CABOT, Ark. – Some may call him a real-life superhero.
However, if you ask, Steven Rowell, 31, of Cabot, a San Antonio native, he will say he’s just a “regular Joe.”
It all happened back in 2012 when Rowell decided to register to become a blood cancer donor outside his gym.
DKMS, a nonprofit leading the fight against blood cancer, was hosting a drive for a child in need of a bone marrow transplant.
Well, as luck would have it, Rowell was a match – but wouldn’t find out for another six years.
“Actually I completely forgot about it,” he explains.
December of 2018, he received the phone call that would forever change a stranger’s life.
“I didn’t think twice,” says Rowell. “It’s the right thing to do – that’s why you do it.”
Rowell says he immediately thought of his happy and healthy six-year-old daughter and new as a father he had to help.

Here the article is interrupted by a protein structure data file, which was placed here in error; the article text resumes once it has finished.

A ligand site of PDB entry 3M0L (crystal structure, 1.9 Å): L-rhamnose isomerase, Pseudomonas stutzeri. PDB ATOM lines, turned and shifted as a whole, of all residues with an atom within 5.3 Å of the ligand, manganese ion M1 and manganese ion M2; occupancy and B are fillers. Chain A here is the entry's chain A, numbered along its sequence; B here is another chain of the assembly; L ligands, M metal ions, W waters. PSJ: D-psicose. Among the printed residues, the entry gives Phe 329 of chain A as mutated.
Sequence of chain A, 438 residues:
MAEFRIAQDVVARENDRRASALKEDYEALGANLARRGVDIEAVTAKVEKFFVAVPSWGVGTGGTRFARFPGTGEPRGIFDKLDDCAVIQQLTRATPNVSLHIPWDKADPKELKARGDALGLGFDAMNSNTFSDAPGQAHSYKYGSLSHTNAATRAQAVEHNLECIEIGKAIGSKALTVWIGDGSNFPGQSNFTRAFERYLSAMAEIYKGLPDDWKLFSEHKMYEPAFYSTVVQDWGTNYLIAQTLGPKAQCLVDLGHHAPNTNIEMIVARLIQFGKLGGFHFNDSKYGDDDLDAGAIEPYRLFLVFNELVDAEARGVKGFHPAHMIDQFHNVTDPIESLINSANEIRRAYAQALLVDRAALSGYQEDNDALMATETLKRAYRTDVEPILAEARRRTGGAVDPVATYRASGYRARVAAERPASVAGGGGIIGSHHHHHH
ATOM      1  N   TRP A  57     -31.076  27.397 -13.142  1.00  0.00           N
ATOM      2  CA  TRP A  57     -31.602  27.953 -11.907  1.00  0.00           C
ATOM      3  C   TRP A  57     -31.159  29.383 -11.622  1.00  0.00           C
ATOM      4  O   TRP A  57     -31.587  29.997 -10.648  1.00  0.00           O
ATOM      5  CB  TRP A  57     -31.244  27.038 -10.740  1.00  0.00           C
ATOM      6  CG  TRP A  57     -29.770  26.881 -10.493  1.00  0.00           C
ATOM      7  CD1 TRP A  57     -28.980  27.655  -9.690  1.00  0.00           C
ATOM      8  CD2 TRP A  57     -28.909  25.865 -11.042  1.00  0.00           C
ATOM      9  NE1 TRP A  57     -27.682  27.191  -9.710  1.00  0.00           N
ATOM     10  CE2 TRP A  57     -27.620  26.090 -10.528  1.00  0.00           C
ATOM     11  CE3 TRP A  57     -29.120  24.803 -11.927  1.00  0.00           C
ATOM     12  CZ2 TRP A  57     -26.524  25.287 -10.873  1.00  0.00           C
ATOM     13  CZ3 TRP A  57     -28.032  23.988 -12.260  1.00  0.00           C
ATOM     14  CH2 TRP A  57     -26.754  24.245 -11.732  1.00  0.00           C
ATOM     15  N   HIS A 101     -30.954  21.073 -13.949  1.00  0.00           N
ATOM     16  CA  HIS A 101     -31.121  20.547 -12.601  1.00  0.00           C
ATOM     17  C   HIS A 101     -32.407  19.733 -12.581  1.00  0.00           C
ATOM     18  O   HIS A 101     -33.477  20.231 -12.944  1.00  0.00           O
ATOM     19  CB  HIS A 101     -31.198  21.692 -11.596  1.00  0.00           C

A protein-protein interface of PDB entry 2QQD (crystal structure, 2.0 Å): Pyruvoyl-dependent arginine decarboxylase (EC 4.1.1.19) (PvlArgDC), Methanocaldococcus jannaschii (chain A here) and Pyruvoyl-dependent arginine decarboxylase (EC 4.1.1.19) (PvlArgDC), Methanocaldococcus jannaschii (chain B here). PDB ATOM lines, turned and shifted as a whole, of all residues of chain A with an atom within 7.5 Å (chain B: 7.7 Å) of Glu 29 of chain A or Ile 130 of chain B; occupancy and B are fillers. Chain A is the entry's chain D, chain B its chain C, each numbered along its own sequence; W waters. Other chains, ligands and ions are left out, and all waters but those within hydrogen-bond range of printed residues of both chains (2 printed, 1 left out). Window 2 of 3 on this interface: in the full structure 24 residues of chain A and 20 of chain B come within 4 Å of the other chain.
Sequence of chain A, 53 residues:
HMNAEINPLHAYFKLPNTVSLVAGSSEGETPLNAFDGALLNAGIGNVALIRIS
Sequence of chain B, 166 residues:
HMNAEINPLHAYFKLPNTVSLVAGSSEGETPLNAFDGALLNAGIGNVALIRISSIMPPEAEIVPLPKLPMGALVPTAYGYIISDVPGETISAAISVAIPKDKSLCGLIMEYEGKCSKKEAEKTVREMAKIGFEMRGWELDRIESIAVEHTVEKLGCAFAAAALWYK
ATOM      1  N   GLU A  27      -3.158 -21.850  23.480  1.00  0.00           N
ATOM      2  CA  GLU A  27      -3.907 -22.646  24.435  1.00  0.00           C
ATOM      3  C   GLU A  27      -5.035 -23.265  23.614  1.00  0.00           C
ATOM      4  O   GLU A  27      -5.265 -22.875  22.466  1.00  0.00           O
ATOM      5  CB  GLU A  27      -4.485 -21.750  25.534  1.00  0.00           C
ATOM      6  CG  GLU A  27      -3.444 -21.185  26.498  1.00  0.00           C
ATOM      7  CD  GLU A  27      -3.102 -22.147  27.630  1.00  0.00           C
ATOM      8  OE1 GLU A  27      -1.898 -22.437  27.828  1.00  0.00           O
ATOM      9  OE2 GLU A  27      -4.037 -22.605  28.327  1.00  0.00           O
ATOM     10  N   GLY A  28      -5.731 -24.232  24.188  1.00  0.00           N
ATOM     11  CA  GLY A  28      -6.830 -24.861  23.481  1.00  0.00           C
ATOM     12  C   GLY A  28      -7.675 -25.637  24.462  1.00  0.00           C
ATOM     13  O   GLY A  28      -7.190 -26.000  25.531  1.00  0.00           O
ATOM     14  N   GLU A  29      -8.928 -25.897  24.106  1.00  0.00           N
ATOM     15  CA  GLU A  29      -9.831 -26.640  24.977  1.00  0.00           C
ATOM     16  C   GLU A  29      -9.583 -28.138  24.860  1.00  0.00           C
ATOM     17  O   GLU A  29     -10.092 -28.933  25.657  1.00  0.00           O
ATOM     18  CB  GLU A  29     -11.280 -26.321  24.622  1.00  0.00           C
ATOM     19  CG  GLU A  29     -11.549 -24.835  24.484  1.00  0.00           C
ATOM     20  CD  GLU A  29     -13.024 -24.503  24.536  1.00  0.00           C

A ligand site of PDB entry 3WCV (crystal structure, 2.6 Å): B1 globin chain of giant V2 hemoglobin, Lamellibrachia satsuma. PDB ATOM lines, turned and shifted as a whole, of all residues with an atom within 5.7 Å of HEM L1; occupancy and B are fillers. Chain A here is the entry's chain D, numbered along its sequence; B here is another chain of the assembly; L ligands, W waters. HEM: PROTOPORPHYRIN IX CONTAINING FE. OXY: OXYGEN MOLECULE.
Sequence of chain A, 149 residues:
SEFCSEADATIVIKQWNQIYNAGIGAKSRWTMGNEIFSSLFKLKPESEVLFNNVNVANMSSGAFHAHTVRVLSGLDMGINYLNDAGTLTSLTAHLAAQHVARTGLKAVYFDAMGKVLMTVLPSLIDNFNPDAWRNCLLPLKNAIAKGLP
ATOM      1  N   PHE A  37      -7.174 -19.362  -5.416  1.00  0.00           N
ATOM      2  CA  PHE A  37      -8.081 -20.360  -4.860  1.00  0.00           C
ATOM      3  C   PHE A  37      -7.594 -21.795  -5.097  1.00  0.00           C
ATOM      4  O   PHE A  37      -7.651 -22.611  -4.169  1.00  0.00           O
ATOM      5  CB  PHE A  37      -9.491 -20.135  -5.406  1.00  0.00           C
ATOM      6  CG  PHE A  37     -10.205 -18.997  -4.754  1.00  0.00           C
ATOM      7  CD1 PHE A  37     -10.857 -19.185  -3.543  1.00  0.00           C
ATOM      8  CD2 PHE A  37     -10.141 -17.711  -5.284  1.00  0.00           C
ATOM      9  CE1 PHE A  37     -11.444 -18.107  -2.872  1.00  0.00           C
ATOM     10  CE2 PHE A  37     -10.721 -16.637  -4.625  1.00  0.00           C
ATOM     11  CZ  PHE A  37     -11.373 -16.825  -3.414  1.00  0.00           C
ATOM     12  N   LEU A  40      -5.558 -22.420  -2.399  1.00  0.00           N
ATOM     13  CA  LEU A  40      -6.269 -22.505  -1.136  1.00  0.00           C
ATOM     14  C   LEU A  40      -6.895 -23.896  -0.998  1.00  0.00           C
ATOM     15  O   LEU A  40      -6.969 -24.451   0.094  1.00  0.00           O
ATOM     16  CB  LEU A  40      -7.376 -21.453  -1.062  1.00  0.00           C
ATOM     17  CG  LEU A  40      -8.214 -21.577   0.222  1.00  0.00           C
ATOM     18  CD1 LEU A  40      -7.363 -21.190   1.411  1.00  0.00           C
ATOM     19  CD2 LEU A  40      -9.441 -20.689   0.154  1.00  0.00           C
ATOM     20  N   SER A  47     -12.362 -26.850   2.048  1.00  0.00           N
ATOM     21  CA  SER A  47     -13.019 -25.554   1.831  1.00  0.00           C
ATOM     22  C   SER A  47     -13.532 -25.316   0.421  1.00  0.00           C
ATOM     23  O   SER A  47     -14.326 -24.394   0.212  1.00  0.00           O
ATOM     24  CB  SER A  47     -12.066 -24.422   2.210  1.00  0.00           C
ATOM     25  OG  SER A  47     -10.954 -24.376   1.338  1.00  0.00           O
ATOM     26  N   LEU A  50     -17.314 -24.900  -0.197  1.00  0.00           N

“I want her to grow up knowing you do things because it’s the right thing to do, not because you need recognition,” he continues.
Rowell says he was a match for a child battling a rare form of blood cancer who lives in another country. However, because of strict policy, he is not able to know any other information.
“I didn’t want to know if they were old or young,” adds Rowell.
This past June, Rowell, donated bone marrow, giving this child, this stranger the greatest gift of all – a second chance at life.
“Do unto others as you would have them do unto you,” says Rowell. “Treat others as you would want to be treated. The Golden Rule.”
According to DKMS, 70% of people suffering from blood-related illnesses must rely on donors outside their families to save their lives.